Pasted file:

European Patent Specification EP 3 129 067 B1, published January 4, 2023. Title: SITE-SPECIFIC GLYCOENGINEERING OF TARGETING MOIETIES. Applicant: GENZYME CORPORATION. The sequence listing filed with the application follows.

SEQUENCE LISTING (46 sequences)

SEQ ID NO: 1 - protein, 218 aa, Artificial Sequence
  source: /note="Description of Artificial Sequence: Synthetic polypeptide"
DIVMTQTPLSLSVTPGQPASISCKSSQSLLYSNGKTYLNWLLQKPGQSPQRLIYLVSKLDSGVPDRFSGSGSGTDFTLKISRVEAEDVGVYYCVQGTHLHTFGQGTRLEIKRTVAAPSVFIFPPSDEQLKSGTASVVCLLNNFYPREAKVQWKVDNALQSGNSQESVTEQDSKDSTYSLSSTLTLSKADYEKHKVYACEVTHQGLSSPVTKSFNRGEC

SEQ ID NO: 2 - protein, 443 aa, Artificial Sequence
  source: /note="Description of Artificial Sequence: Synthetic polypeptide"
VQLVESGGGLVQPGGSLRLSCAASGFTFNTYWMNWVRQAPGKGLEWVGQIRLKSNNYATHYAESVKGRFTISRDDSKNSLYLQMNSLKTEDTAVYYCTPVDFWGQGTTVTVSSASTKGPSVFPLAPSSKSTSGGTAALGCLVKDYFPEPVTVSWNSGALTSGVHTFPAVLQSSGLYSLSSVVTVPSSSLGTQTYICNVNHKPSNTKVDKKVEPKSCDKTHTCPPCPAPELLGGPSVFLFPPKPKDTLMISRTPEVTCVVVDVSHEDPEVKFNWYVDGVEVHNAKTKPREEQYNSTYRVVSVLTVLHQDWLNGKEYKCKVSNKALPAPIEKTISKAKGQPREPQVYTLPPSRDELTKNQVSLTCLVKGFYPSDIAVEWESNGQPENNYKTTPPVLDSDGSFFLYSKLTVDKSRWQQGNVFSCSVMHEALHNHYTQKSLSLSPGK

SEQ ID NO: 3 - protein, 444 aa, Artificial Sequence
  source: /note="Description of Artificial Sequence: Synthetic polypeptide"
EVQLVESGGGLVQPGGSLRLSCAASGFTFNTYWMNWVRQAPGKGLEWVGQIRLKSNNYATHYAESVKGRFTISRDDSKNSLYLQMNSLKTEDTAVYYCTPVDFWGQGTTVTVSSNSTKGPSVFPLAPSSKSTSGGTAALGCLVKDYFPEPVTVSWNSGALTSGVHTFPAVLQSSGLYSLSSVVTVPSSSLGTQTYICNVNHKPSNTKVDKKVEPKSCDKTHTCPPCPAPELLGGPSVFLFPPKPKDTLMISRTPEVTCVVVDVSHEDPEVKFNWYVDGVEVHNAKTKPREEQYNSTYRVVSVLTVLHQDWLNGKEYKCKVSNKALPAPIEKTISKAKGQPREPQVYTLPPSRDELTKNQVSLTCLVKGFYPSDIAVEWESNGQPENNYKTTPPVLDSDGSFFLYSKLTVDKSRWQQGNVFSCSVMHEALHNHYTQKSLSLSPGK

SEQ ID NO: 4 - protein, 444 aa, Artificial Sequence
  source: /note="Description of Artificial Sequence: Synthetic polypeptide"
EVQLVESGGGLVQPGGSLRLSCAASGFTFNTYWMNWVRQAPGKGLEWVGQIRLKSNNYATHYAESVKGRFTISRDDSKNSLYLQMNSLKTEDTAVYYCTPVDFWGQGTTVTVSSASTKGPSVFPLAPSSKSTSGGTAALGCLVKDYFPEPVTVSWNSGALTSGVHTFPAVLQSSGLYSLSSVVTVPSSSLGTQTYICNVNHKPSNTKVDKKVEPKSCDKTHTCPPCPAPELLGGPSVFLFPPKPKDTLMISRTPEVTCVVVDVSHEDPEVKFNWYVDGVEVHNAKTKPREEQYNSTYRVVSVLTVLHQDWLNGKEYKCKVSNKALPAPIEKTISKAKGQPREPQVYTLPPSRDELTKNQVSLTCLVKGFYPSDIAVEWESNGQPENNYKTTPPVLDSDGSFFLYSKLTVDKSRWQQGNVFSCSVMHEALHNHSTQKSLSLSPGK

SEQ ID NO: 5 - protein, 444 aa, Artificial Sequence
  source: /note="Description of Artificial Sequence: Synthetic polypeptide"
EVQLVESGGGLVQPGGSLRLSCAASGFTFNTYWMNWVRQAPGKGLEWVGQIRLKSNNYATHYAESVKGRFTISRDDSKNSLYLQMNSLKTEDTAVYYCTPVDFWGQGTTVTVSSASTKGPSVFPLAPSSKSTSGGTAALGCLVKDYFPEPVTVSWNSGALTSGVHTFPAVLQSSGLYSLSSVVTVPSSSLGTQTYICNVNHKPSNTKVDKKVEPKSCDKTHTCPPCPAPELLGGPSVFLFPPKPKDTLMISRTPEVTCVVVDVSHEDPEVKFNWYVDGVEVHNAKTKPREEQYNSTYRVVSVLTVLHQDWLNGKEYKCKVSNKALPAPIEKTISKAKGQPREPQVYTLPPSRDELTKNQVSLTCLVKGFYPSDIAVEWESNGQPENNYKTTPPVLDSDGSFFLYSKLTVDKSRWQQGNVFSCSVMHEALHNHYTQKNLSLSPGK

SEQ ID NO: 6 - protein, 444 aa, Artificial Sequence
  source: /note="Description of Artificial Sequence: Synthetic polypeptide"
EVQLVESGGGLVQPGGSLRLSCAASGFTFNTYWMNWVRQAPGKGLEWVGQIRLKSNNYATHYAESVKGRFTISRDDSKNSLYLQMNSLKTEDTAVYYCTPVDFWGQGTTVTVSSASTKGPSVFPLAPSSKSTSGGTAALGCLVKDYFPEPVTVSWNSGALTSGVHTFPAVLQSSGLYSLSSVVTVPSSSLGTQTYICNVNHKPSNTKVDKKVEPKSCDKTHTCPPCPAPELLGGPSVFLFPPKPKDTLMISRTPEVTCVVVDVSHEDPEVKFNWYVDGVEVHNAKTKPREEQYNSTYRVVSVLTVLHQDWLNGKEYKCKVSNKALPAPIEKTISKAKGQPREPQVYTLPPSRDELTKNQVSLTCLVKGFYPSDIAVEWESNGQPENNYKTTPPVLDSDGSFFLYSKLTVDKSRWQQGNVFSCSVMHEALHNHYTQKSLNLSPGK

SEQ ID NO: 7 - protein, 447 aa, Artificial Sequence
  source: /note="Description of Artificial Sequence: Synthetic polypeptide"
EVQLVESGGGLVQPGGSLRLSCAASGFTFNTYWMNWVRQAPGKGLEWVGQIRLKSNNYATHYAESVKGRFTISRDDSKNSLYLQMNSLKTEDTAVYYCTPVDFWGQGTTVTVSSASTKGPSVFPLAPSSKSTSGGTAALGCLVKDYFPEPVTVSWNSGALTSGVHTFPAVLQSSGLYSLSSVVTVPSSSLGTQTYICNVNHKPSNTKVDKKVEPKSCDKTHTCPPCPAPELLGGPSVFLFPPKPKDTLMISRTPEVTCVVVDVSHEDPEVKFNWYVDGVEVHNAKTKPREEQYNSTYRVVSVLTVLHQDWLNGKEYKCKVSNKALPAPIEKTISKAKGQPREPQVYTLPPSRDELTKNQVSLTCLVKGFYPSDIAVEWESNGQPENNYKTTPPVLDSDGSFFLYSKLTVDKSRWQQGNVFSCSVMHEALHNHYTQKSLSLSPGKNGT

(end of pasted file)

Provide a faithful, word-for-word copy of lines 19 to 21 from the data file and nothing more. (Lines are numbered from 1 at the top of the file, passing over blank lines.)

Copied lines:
  source: /note="Description of Artificial Sequence: Synthetic polypeptide"
EVQLVESGGGLVQPGGSLRLSCAASGFTFNTYWMNWVRQAPGKGLEWVGQIRLKSNNYATHYAESVKGRFTISRDDSKNSLYLQMNSLKTEDTAVYYCTPVDFWGQGTTVTVSSASTKGPSVFPLAPSSKSTSGGTAALGCLVKDYFPEPVTVSWNSGALTSGVHTFPAVLQSSGLYSLSSVVTVPSSSLGTQTYICNVNHKPSNTKVDKKVEPKSCDKTHTCPPCPAPELLGGPSVFLFPPKPKDTLMISRTPEVTCVVVDVSHEDPEVKFNWYVDGVEVHNAKTKPREEQYNSTYRVVSVLTVLHQDWLNGKEYKCKVSNKALPAPIEKTISKAKGQPREPQVYTLPPSRDELTKNQVSLTCLVKGFYPSDIAVEWESNGQPENNYKTTPPVLDSDGSFFLYSKLTVDKSRWQQGNVFSCSVMHEALHNHYTQKSLNLSPGK

SEQ ID NO: 7 - protein, 447 aa, Artificial Sequence